- A Charles Sturt PhD candidate is inviting Mid North Coast locals who have experienced distress during an MRI to participate in a study
A PhD candidate from Charles Sturt University in Port Macquarie is conducting a study to better understand why people can become distressed during a magnetic resonance imaging (MRI) scan.
Mr Johnathan Hewis (pictured) is inviting members of the Mid North Coast community aged over 18 years who have had an MRI scan in the last six months, and experienced distress during the scan, to take part in his PhD research project.
Mr Hewis, who is also a Senior Lecturer in Medical Imaging in the Charles Sturt School of Dentistry and Health Sciences, said the study aims to help healthcare professionals increase their understanding and insight into the patient experience to better support individuals who experience MRI-related distress.
“MRI scans can be a relatively mundane and painless diagnostic procedure for a lot of people, but unfortunately many individuals do experience varying levels of distress, with some unable to tolerate and complete their procedure,” he said.
“This study aims to understand what the experience of distress during an MRI is like by giving a voice to the people who have experienced it.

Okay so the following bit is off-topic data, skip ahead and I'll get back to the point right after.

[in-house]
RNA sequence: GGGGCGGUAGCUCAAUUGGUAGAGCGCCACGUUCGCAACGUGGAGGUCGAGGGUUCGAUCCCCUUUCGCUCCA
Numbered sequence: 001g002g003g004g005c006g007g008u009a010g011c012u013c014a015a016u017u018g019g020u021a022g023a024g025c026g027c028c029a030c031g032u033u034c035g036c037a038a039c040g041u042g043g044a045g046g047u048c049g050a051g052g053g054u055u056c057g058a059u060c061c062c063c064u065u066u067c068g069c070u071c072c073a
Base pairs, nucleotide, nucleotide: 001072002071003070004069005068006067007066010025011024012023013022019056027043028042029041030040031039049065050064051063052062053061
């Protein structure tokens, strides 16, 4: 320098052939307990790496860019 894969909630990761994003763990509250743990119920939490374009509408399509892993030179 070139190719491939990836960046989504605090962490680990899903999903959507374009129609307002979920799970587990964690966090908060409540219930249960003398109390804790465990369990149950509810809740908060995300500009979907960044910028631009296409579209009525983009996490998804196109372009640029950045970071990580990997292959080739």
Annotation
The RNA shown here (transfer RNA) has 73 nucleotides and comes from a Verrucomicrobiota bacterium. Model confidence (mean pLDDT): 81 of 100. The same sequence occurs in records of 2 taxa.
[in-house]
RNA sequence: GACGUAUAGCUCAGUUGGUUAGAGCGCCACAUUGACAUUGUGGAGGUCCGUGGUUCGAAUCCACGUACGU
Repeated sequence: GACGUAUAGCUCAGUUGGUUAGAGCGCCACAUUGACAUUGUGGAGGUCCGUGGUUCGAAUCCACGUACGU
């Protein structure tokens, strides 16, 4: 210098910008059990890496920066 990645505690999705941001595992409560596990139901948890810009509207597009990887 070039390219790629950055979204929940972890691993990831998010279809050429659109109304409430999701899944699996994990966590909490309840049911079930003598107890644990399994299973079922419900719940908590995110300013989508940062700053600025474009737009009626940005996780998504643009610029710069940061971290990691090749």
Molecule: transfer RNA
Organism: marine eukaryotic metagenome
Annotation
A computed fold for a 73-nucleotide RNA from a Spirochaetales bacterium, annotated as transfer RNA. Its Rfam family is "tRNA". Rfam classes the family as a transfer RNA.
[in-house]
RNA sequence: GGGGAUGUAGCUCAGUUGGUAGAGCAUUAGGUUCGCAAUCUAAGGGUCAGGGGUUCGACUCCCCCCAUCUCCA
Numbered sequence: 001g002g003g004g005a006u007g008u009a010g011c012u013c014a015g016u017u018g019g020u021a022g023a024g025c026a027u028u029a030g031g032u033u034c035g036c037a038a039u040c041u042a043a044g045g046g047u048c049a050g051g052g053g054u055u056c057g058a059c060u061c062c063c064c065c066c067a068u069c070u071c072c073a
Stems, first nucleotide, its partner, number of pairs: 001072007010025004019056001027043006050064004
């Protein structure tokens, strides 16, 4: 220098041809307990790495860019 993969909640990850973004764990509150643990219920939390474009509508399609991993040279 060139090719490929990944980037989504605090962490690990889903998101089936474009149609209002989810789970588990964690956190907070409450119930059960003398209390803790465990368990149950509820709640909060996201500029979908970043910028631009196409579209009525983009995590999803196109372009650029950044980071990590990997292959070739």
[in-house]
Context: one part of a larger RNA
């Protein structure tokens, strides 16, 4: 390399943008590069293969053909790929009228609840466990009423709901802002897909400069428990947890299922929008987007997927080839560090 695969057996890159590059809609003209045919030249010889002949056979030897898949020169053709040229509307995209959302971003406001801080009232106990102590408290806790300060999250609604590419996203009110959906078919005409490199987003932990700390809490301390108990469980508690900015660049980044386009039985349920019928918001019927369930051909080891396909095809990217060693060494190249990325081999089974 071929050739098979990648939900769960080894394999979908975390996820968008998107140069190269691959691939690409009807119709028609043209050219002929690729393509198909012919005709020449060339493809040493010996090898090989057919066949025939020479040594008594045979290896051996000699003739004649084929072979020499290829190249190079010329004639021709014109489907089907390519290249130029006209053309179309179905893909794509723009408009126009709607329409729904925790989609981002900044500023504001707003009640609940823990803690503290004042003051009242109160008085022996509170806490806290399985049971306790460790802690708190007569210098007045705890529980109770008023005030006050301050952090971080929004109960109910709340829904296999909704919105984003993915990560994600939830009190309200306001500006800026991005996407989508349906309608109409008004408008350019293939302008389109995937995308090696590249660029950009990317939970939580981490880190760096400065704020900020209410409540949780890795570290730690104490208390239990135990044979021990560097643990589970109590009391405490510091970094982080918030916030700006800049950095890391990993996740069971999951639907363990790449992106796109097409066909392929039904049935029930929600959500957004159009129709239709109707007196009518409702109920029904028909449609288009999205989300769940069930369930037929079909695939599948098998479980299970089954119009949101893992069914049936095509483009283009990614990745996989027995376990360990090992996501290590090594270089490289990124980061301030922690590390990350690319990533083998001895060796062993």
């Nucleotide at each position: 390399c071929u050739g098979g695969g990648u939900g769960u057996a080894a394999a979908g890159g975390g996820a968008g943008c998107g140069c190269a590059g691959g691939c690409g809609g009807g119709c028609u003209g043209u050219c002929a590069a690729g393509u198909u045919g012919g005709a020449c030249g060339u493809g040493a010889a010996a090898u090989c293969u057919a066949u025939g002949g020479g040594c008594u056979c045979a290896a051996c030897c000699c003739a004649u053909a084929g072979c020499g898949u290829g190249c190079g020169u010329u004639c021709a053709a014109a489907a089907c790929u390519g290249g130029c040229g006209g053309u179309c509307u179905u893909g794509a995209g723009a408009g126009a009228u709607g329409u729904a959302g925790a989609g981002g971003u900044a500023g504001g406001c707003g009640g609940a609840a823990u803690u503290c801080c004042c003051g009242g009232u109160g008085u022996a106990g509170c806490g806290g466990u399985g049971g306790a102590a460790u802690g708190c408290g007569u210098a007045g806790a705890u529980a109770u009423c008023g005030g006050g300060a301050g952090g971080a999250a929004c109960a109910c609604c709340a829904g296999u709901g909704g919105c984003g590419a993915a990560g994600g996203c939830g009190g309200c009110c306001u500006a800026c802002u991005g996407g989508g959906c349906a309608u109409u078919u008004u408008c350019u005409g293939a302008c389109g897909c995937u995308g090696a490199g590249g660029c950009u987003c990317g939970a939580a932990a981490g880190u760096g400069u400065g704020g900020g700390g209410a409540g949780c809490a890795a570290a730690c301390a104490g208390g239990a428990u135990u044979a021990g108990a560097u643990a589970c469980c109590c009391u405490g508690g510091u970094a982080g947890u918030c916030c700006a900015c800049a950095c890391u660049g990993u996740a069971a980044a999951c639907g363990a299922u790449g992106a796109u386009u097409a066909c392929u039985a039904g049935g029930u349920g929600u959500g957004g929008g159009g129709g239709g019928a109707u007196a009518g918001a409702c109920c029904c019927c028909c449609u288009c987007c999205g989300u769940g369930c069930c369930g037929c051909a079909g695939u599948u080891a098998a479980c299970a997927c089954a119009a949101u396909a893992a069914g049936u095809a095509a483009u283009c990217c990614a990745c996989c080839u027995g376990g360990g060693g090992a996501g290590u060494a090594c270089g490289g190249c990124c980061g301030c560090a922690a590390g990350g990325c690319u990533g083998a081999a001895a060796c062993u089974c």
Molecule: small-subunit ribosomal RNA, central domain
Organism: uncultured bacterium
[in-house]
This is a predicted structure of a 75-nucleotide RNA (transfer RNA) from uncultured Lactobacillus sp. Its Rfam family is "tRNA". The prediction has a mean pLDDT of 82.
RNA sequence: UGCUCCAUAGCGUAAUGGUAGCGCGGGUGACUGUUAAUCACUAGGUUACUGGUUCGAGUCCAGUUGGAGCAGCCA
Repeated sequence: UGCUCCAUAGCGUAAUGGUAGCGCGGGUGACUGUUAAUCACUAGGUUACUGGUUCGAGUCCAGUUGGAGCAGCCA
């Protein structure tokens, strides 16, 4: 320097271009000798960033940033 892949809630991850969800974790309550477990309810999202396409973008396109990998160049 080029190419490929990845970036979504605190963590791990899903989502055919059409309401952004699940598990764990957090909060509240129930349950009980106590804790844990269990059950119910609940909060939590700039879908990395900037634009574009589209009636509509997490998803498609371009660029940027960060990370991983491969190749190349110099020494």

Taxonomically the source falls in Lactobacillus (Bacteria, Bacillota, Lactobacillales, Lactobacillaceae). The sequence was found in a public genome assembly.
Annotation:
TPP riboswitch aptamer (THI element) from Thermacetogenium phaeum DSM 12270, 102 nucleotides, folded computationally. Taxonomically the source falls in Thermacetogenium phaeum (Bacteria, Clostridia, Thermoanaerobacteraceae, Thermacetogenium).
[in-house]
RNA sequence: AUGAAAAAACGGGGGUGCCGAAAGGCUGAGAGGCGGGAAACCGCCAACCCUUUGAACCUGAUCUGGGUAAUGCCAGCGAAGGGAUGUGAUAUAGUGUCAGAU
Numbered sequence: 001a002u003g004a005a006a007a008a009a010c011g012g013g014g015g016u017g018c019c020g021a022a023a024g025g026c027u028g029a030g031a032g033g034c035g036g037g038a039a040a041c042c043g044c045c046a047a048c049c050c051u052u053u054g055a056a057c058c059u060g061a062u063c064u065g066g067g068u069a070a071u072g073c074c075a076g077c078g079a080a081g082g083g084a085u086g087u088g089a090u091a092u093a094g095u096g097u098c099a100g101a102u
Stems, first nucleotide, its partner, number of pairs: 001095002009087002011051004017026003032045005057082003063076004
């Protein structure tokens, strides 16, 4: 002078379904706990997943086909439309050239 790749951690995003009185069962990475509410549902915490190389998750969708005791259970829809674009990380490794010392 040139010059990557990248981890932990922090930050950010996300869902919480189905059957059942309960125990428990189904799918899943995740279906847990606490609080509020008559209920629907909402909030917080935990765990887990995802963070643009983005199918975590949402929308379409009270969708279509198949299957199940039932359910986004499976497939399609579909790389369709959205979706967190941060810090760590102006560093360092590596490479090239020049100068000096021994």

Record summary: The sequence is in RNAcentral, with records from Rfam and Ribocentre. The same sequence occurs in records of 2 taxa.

“This includes exploring the triggers of distress, coping strategies people may use, and gaining an understanding of their needs and expectations at different stages in the procedure.
“Ultimately it is about listening carefully to their story, their experience, their journey, so we can understand it better as a profession.”
Mr Hewis said he chose to undertake the study in the Mid North Coast region because one of the University’s core values is to make an impact within its communities.
“The Mid North Coast is in the regional footprint of Charles Sturt University, so I hope to give a voice to my region through this study,” he said.
Participants will be asked to take part in a 45-90 minute video interview conducted by Mr Hewis.
After the interview, participants will be asked if they would like to review the research findings and will be posted or emailed the initial written summary.
A follow-up conversation for participants to discuss the findings with Mr Hewis will then be organised. All responses will be treated confidentially.
Questions about the study can be directed to Mr Hewis via telephone (02) 6582 9346 or email email@example.com.